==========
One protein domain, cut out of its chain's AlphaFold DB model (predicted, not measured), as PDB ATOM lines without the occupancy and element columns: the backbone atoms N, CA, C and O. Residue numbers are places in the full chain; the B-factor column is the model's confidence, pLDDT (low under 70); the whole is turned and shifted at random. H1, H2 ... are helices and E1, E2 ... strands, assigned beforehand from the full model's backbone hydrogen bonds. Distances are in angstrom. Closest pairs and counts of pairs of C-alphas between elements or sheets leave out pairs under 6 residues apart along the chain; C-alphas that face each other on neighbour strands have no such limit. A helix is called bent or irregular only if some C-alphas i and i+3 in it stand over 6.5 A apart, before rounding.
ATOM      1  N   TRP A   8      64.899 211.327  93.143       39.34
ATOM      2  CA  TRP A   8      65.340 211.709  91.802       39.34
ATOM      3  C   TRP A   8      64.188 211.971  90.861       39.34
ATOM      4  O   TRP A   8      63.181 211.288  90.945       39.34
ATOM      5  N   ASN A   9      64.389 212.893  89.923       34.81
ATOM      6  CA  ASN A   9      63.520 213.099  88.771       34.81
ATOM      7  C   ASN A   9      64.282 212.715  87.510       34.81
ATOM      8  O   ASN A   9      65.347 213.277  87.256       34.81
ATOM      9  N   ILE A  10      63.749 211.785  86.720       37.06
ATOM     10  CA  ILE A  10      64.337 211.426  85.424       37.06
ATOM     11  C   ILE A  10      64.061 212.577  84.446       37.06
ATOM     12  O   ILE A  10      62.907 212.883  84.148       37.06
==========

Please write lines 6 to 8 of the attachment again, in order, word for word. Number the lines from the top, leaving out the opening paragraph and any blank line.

ATOM      6  CA  ASN A   9      63.520 213.099  88.771       34.81
ATOM      7  C   ASN A   9      64.282 212.715  87.510       34.81
ATOM      8  O   ASN A   9      65.347 213.277  87.256       34.81